Kuala Lumpur, the capital of Malaysia (something Simon has recently become aware of while on the bus out of KL). It is a place that feels like everything is being built all at the same time, a place where you can never breathe too deep as one moment might smell like amazing food the next will include sewage, and a place where the lobby always looks great, but what is behind it often less so. It was less warm than Singapore, which made it more bearable, but somehow so much more humid, maybe too much information but I'm amazed by how much sweat one person can produce! Like Singapore, it was strangely quiet at the markets and tourist destinations, but at least this time we have a hunch of where they may have been: in traffic.For us, Kuala Lumpur was a place of many firsts. Starting with the first bus ride - finally properly on our overlanding ways! Vee had secured the window seat to soak in the natural Malaysian wilderness, but after 4 hours of looking at palm oil plantations gave up and joined Simon in some napping. Such a shame to see such large areas that should have been rainforest be transformed to produce a product we could do without. Straight out of the bus into our first highway jaywalk sprinting through gaps between cars and scooters with backpacks and all.
Food, food, and more food
That evening we played our first, but definitely not last, Russian roulette - street food edition when we found a tiny outdoor kitchen with a few tables hidden away in Petaling market with not a westerner in sight. The only thing on the menu: laksa, a spicy (keyword!) soup with noodles, chicken, fish balls and/or tofu (we couldn't figure it out), for the mere price of 8 MYR (roughly 3NZD). We also added a side of iced barley water. It was almost everything we were warned about (mainly by the internet): we wouldn't be able to handle the spice and the street food and ice cubes will definitely take our untrained stomachs out. Turned out we won, we didn't get ill, we could handle the spice (sort off), and it was absolutely delicious!
Chinatown in Kuala Lumpur
At risk of this becoming a food blog instead of a travel blog, we also have to talk breakfast. We had our first breakfast noodles and rice (Nasi Lemak), and have since learned that all three meals a day tend to be savoury and usually contain either noodles or rice. Still, something to get used to but tasty nonetheless - though there should be a line before dried sardines! The sweetness comes from the kopi. The Malaysian coffee with condensed milk passes even Simon's snobby Wellington coffee taste buds, meaning it must be really really good! We stumbled upon our favourite kopitiam (coffee shop) on the way to the bus out of KL, again an outdoor kitchen with tables spread through a little alleyway. Great atmosphere, great kopi, great bao, and just the loveliest service! The only thing not so great, Che Cheong Fun, another Malaysian breakfast noodle that takes the fun out of breakfast not by adding sardines but fishballs this time.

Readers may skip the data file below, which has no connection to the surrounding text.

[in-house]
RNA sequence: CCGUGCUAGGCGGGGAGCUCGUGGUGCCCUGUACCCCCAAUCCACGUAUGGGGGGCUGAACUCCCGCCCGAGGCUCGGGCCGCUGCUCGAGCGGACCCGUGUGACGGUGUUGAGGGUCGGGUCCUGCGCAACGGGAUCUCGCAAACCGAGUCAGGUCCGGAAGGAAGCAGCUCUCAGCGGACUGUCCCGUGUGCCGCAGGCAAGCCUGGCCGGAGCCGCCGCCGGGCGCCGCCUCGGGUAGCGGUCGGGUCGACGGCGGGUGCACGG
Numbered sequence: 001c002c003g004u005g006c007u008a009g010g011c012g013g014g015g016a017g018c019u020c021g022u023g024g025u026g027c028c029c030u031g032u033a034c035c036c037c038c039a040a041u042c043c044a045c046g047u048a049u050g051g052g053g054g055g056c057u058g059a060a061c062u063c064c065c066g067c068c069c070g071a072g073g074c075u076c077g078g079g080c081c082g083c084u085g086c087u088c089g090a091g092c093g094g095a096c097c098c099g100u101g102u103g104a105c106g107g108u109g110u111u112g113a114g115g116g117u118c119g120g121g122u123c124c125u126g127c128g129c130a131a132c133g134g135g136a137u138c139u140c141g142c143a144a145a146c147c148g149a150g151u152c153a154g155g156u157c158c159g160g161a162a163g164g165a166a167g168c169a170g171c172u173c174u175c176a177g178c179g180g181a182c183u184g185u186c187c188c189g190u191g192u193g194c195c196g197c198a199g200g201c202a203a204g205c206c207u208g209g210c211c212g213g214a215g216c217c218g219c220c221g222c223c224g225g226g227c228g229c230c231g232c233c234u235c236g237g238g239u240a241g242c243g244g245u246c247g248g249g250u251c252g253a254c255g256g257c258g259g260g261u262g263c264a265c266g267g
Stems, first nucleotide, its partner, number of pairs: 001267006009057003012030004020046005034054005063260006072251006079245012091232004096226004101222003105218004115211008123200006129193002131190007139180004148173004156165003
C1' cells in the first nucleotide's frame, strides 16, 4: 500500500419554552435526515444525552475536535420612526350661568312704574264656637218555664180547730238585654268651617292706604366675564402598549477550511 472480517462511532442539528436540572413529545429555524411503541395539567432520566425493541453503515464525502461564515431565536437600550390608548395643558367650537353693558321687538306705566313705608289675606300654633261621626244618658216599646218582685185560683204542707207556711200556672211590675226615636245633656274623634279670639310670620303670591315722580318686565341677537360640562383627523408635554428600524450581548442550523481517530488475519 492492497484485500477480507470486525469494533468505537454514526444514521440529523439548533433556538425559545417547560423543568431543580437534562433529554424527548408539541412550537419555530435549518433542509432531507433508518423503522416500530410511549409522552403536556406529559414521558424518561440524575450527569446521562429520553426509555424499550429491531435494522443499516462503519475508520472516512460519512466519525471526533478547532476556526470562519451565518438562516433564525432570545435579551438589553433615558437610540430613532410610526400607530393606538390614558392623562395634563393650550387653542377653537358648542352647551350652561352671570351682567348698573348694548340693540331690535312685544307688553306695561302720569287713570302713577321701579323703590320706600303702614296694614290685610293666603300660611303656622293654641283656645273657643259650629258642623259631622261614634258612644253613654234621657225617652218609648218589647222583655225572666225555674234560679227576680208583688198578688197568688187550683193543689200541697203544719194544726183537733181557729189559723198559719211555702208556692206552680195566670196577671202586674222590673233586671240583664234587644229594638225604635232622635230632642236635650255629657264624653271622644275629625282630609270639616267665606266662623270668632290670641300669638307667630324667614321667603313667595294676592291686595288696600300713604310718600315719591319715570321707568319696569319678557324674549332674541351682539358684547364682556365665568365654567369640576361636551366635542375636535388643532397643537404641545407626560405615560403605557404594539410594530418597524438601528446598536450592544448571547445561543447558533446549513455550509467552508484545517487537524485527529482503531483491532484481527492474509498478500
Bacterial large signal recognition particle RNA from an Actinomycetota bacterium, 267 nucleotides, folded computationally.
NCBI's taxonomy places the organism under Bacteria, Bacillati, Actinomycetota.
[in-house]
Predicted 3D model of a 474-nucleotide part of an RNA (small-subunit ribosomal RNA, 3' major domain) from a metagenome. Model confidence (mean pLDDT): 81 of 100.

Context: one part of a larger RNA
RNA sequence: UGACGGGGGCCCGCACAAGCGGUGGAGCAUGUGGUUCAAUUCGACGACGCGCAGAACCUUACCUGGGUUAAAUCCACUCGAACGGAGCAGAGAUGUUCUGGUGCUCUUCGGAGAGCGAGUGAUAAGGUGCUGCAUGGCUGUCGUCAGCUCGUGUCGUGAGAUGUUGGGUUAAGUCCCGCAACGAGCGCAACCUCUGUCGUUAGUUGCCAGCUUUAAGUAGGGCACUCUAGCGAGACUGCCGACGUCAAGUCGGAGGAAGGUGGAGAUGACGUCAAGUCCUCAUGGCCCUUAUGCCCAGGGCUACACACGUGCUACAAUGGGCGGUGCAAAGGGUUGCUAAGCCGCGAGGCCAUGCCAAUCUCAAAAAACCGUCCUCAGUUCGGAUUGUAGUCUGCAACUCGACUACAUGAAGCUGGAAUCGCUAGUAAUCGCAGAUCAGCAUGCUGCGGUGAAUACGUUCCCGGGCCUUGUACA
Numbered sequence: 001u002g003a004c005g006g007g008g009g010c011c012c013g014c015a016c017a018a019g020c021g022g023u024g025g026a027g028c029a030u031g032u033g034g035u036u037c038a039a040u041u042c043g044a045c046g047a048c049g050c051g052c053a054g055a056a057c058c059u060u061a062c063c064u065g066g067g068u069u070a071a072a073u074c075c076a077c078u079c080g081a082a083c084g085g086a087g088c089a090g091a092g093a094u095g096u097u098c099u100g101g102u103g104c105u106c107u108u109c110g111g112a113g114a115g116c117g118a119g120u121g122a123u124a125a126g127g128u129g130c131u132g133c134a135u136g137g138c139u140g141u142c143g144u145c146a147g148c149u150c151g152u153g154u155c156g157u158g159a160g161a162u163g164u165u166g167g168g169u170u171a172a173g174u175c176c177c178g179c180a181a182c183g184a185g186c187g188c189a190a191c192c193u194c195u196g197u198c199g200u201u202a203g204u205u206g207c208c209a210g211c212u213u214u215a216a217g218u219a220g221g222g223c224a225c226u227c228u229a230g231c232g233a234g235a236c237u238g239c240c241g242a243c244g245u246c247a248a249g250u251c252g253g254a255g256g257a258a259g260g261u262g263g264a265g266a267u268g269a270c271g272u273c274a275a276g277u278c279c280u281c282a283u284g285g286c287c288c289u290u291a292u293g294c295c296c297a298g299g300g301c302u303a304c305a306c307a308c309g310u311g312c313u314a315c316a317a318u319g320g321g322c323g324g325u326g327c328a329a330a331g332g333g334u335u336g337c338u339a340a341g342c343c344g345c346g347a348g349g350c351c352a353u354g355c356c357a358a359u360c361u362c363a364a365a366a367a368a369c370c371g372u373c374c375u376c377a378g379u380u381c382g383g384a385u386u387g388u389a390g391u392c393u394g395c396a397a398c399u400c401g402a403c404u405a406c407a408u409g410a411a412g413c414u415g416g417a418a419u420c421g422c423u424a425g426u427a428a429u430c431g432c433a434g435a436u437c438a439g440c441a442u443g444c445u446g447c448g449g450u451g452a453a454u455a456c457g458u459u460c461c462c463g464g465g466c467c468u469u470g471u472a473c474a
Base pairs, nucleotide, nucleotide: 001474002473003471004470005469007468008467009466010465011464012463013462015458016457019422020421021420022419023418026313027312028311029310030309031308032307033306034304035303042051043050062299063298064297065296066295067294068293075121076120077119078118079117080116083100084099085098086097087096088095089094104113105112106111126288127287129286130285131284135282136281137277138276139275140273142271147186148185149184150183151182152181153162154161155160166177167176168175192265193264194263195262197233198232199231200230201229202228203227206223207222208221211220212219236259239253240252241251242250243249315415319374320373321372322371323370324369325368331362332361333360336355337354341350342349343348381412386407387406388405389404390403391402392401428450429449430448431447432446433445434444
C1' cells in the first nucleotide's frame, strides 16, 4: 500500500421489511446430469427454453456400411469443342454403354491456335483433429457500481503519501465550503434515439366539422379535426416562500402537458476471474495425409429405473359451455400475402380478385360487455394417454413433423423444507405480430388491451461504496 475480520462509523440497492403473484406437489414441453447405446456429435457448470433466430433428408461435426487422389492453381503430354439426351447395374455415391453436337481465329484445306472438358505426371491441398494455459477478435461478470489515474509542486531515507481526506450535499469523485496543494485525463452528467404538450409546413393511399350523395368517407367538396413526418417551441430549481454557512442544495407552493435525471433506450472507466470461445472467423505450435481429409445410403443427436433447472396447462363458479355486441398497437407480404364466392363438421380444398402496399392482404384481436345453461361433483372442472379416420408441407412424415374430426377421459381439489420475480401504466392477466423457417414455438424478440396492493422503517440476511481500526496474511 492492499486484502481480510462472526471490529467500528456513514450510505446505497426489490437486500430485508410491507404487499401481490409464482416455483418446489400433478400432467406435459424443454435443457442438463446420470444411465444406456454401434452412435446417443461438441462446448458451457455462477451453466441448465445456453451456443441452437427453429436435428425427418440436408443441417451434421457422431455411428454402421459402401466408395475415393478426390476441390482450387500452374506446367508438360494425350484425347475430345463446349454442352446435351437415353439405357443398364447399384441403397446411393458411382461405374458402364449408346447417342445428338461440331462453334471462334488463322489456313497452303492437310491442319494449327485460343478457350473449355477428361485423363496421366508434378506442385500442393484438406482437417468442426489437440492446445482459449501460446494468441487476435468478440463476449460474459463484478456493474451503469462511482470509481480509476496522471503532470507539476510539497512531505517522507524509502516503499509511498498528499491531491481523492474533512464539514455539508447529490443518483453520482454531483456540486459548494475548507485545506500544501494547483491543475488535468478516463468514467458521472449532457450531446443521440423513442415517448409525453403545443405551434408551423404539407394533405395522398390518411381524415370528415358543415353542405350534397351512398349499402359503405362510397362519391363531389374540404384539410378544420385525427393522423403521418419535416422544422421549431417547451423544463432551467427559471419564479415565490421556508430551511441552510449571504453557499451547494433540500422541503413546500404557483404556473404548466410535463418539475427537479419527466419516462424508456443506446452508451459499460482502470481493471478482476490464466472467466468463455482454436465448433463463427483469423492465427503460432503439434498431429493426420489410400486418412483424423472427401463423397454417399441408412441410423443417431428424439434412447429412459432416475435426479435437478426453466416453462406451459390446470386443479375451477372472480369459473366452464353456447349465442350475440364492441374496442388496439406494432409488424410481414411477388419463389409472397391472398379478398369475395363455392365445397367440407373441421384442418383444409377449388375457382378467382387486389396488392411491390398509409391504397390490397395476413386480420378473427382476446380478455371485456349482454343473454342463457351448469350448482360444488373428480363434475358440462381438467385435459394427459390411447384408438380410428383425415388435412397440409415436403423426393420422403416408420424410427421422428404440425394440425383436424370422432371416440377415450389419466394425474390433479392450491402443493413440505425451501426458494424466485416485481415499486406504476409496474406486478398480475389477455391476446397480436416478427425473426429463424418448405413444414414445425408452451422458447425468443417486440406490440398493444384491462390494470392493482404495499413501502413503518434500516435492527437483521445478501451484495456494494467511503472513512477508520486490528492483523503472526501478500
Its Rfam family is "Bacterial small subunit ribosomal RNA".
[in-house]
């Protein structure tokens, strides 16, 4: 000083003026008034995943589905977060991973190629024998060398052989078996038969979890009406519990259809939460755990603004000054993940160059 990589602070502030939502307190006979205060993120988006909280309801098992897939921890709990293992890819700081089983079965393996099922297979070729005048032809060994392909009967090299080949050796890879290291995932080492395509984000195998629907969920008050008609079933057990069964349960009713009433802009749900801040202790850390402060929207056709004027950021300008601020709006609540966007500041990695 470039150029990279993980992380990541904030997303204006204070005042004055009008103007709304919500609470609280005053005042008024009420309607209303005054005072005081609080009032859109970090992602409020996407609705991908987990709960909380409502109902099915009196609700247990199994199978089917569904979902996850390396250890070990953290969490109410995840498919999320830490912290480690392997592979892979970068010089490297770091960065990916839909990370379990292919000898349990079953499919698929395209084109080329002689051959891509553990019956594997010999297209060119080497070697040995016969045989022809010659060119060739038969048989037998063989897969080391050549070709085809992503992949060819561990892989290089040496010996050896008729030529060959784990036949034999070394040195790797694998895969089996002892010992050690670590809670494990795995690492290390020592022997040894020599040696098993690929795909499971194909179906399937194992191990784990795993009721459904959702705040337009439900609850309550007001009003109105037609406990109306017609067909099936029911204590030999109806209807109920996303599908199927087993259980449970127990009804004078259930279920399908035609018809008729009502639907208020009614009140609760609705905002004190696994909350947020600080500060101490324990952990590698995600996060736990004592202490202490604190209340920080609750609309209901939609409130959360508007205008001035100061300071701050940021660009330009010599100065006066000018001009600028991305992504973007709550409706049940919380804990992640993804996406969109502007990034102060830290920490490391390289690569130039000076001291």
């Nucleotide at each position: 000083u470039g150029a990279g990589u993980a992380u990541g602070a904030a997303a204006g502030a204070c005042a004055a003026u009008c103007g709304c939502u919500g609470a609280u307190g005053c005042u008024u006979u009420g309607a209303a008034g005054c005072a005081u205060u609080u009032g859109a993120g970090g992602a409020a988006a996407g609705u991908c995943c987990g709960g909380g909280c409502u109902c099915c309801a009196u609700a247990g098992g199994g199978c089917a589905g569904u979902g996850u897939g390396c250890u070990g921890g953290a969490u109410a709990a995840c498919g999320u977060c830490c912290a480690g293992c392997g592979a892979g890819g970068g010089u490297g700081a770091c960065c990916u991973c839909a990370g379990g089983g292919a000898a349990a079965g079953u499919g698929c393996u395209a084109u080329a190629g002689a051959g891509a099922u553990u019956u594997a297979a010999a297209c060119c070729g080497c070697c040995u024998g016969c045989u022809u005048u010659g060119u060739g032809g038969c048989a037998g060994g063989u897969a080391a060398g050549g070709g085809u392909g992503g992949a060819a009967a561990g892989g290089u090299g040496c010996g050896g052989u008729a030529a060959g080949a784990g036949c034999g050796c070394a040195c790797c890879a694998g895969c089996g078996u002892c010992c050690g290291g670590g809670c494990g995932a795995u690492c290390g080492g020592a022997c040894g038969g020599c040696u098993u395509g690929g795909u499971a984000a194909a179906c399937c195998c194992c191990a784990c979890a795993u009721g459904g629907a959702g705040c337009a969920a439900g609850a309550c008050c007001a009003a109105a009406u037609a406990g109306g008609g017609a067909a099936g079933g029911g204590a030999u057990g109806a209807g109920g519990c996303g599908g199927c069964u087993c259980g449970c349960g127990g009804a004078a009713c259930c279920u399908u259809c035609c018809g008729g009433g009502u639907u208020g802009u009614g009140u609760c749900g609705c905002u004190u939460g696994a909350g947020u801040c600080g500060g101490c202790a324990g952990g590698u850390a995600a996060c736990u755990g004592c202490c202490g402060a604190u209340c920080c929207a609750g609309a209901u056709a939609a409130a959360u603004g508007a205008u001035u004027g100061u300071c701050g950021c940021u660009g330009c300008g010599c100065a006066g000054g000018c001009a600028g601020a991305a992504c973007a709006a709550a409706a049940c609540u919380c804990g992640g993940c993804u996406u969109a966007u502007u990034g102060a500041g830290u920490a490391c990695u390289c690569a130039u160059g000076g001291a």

Sometimes you get what you paid for
Once again we had a hotel in Chinatown, it is almost like we are trying to compensate for our feared inability to travel through China, or maybe it is just where the cheap hotels are at… And we picked a cheap one! At 6NZD per night per person this was the cheapest one we have booked yet (we booked the first two weeks-ish). Great lobby and nothing wrong with a small little box without window for a room. Alright, mothballs galore, black mould and a neighbour’s loud porn are not ideal, but nothing compares to the uncomfortableness of the bed: more springs than mattress leaving a mark on our shoulders - surely the WiFi name of “goldbricksbed” is a staff inside joke!?
Touring our climbing bag around the Batu caves
Our main tourist activity, other than strolling markets, visiting KL's old colonial centre and eating food (of course), was visiting the Batu Caves on the edges of KL. Located in the limestone hill they are a series of caves and Hindi temples. The most famous of the caves is the Temple cave (or upper cave, for obvious reasons), a large cave accessed by 272 coloured steps past the large golden statue of Kartikeya, the God of War. Plenty of cheeky monkeys, roosters and pigeons sit on the peacock statues or wander between the tourists and worshippers. We made the mistake to also enter a paid for cave full of Hindi statues, coloured walls and some sad animals in cages - we wish we had left it at the just the temple cave.
Due to a last minute discovery that there was rock climbing near the batu caves (+/- 170 bolted routes), we optimistically brought our climbing gear along, all 14 kgs of it came on the train, through the tourist shops, up the stairs, through the caves and all those things back again. After experiencing 12pm heat (it is hot!) and facing the traffic to get to the area by taxi with no idea of how to come back, we abandoned mission. Lessons learned for climbing in the future: start at 8am finish soon after. At least the bag got to see some interesting sights!
Next step: Cameron Highlands for some nature and cooler temperatures. Next mode of transport: the bus.